Aircraft Owners and Pilot Association Of Romania

Airport Landing and handlig fees

  • 13 Oct 2012 10:22 PM
    Message # 1102772
    Julian B. (Administrator)
    Experiences with landing into Romania Airports, the fees paid and the handling fees
  • 10 Feb 2016 5:50 PM
    Reply # 3811171 on 1102772
    Patricia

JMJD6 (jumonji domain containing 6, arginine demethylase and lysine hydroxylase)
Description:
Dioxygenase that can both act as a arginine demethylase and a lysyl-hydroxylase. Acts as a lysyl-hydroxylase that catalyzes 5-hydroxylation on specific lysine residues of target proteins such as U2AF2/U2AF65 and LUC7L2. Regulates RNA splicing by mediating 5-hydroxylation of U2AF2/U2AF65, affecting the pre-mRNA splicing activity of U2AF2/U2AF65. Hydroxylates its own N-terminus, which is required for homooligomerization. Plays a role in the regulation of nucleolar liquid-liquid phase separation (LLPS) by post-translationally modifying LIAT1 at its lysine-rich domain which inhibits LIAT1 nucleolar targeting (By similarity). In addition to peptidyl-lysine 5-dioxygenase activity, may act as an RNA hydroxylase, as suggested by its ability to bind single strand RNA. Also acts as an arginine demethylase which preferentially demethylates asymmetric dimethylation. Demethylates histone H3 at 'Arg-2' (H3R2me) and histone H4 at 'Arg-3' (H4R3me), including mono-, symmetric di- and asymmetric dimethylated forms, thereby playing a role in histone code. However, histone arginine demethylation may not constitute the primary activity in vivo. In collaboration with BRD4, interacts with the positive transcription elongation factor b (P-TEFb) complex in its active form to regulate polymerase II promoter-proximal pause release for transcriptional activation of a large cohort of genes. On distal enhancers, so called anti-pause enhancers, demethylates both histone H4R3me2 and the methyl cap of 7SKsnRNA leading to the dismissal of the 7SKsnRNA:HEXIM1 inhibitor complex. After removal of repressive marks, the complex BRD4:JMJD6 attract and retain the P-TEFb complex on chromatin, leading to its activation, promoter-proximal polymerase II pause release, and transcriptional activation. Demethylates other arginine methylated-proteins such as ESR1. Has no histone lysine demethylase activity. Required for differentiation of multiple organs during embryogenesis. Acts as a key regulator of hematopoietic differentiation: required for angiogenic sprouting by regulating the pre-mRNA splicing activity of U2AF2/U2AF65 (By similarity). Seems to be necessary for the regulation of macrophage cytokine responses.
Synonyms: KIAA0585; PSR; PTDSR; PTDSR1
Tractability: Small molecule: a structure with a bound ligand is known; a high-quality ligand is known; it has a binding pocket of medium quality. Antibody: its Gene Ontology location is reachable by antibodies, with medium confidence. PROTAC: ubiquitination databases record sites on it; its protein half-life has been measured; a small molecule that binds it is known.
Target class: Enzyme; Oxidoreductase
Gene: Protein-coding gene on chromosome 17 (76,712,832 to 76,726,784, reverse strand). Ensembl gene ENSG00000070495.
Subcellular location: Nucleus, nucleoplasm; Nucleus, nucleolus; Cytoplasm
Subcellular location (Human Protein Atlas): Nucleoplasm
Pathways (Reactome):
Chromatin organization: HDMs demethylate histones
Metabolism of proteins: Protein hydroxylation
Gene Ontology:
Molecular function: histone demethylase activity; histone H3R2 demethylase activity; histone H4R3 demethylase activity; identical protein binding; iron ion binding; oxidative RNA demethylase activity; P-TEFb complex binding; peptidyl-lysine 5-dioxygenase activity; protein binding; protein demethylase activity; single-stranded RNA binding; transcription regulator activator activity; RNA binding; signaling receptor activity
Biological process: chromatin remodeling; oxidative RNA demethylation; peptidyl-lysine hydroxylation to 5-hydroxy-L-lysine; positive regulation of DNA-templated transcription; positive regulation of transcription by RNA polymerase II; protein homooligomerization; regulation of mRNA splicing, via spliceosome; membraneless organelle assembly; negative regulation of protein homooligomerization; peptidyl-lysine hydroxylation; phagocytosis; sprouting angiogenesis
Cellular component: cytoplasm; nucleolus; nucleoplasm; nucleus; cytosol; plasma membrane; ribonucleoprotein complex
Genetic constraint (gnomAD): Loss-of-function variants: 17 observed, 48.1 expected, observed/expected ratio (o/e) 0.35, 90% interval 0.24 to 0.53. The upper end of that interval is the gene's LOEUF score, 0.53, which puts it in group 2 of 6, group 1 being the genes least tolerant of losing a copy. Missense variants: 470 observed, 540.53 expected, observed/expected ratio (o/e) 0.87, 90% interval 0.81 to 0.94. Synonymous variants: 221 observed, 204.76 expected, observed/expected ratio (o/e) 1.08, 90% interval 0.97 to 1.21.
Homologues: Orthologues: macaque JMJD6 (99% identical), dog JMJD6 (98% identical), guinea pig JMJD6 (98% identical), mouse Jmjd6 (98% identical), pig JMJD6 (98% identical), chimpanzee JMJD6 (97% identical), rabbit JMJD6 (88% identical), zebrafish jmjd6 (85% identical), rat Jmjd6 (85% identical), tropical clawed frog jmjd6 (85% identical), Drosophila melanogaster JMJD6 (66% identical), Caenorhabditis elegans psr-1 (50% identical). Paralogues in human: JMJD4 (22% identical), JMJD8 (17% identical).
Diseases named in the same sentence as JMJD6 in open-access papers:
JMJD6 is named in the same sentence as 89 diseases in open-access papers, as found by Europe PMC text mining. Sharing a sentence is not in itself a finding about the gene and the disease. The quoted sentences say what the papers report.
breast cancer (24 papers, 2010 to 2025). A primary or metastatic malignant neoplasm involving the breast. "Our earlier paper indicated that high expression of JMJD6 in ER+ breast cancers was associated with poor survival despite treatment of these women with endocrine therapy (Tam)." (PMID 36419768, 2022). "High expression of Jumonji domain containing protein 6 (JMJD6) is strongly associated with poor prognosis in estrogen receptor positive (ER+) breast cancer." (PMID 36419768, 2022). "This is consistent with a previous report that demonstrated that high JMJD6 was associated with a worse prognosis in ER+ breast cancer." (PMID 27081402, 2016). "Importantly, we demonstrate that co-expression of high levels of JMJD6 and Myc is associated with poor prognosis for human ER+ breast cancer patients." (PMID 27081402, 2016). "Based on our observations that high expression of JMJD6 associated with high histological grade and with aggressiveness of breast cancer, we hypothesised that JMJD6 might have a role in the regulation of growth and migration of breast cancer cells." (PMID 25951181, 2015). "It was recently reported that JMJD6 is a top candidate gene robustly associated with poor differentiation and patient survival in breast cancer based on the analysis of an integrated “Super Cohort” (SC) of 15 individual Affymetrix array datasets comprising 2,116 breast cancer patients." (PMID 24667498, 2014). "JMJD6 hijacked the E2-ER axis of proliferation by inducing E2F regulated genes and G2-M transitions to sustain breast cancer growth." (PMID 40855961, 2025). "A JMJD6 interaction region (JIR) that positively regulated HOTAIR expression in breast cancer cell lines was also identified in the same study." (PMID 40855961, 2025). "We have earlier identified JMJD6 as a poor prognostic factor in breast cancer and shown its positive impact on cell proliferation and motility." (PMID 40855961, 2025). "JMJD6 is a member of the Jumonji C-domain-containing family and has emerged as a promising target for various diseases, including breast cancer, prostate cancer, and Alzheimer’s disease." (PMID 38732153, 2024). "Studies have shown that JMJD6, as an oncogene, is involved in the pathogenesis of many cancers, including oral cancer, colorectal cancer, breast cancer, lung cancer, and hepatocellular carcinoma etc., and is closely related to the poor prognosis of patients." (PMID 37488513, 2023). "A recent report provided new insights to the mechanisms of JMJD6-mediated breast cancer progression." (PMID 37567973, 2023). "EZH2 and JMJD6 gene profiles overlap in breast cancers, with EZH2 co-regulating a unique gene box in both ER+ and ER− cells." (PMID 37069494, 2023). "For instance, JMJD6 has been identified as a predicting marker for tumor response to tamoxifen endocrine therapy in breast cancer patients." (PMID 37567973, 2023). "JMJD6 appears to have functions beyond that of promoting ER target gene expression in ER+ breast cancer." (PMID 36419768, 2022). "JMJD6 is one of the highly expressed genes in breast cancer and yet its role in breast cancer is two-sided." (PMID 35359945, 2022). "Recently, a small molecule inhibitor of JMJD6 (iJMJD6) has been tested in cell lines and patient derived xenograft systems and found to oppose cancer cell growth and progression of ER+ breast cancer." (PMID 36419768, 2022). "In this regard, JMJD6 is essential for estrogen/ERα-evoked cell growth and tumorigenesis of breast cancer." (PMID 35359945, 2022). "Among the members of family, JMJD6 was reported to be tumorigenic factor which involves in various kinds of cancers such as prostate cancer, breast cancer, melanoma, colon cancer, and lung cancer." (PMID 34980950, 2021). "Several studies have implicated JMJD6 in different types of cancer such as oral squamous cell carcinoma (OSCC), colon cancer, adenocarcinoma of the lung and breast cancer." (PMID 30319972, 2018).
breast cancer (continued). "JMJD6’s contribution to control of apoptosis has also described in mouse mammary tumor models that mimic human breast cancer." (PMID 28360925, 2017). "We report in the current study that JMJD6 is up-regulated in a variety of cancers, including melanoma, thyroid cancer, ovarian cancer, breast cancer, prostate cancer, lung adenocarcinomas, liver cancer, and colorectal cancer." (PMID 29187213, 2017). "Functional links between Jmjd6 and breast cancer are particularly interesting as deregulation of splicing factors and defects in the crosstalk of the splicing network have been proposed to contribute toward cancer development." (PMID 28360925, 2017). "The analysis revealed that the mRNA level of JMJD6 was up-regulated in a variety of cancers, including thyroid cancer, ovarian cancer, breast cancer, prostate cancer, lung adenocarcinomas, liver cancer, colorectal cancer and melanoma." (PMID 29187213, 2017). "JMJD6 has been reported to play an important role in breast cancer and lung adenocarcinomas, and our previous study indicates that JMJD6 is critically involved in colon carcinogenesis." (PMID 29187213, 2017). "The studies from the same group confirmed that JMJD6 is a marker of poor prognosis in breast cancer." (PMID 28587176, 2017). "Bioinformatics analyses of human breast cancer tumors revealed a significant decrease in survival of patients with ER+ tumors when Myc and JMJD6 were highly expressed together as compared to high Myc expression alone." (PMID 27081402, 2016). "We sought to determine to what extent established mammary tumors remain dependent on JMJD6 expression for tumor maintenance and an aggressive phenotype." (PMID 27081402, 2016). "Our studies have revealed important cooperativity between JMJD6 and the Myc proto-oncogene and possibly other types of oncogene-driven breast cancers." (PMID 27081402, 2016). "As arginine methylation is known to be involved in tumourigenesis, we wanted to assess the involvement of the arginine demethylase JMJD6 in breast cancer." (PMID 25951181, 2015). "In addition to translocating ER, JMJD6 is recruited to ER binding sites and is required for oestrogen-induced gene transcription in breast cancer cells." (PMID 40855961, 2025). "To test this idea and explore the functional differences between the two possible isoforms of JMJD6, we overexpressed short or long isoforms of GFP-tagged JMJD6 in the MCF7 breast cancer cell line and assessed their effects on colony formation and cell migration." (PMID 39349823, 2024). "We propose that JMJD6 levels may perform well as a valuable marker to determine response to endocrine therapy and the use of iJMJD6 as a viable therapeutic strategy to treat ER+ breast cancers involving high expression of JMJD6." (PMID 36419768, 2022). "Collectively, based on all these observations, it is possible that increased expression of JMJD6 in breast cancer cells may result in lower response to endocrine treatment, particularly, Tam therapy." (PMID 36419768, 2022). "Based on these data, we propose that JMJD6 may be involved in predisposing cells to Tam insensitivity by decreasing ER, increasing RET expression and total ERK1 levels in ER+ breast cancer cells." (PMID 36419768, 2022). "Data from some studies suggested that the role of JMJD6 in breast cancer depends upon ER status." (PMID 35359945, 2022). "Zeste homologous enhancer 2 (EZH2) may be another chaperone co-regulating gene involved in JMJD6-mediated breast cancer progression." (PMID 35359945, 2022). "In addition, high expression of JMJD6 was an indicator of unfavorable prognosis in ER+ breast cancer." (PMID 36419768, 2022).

It's a sure sign of the excessive comilexpty of the aeromedical certification system that even experts like Mac MacClellan and Mike Busch would get lost in the weeds. A few clarifications are in order.Most importantly, the online application for a medical certificate (still referred to as an 8500-8 even though the paper form no longer exists) does not become an official FAA exam until an AME enters the confirmation number and imports it into the Aerospace Medical Certification System. Until then, the form that you fill out and submit online sits on a completely separate server, and if no AME imports it within 60 days it vanishes without a trace, and FAA doesn't know it ever existed.So to say, Whatever you do don't fill out that FAA medical application is really not the best advice. The best course for every pilot, whether he has a medical problem or not, is to complete the form online, submit it, and on the confirmation page click the link for Exam Summary. The resulting PDF can be saved for future reference. More importantly, it should be printed and taken to the AME's office. If you have any concern about certification, don't give anyone the certification number until after talking to the AME. He can review the history, clarify any problems, request any additional information, and do the physical exam before importing the application. If anything disqualifying shows up, he can stop the exam, and as far as FAA is concerned it never happened, and you're free to fly as a Sport Pilot. This is not some kind of underhanded cheating it's what the Office of Aerospace Medicine expects to happen.Once you have completed and submitted the online application, it is true you can no longer change it. But if you and your AME find something that needs to be correcting, he can still do so. Whether it's a forgotten medication, or a wrong answer to a trick question (Do you ever use near vision contact lenses?), the AME can fix it before the exam goes to FAA.It is true that some AME's are also still confused about all this. Just make sure to keep that certification number hidden until you're sure you understand where you stand with respect to the regs and with your AME, and nothing you enter into MedXPress will come back to bite you. And make sure you have an AME who understands the system. EAA is here to help. As are AOPA and a number of private aviation medicine companies.Furthermore, FAR 61.53 does not apply to Sport Pilot.FAR 61.23(c)(2) states:A person using a U.S. driver's license to meet the requirements of this paragraph must (i) Comply with each restriction and limitation imposed by that person's U.S. driver's license and any judicial or administrative order applying to the operation of a motor vehicle; (ii) Have been found eligible for the issuance of at least a third-class airman medical certificate at the time of his or her most recent application (if the person has applied for a medical certificate); (iii) Not have had his or her most recently issued medical certificate (if the person has held a medical certificate) suspended or revoked or most recent Authorization for a Special Issuance of a Medical Certificate withdrawn; and (iv) Not know or have reason to know of any medical condition that would make that person unable to operate a light-sport aircraft in a safe manner. It's confusing, but (iv) specifically and intentionally does not state any medical condition that would disqualify that person from receiving an FAA Airman Medical Certificate. It states any medical condition that would make that persona unable to operate a light-sport aircraft in a safe manner. Just what that means is left to your discretion and judgment. The only written medical standards for Sport Pilot are the standards imposed by the DMV in the state where you hold a driver's license. If you have epilepsy and you have a valid driver's license from a state where people with grand mal epilepsy can drive, then you can fly as a Sport Pilot. If your state prohibits epileptics from driving, then you can't.(See ) It isn't fair, but it's the way the DOT lawyers screwed up Sport Pilot. As proposed by former Federal Air Surgeon Dr. Jon Jordan, there were supposed to be no medical standards at all for Sport Pilot, but the DOT lawyers inserted them at the very last moment before adoption of the final rule.If you have coronary artery disease that's not bad enough to need a bypass but shows up on a stress test, or cancer that's treated but not cured, or you're taking prohibited medications for ADD or depression, and you're pretty sure you cannot qualify for an FAA medical certificate, but you've got a valid driver's license and you feel safe to drive and feel safe to fly, you can drive and you can fly as a Sport Pilot. If you don't believe you're up to flying (or driving) safely, then you shouldn't.It is certainly correct that the history as listed on the application and supporting documents is a much bigger factor in the decision than the actual somewhat cursory physical exam and dipstick urine test your AME does. It is absolutely correct that you want to discuss any potential problems with your AME before the exam goes live. But that trigger is not pulled by filling out MedXPress, and avoiding MedXPress will only delay your certification process.Stephen D Leonard, MD, FACSChairman, EAA Aeromedical Advisory CouncilSenior Aviation Medical Examiner HIMSATP, LR-JET, CE-500, SF.2602900 Chamblee-Tucker Rd, Bldg 5-210Atlanta, GA 30341Ofc 404-266-0010
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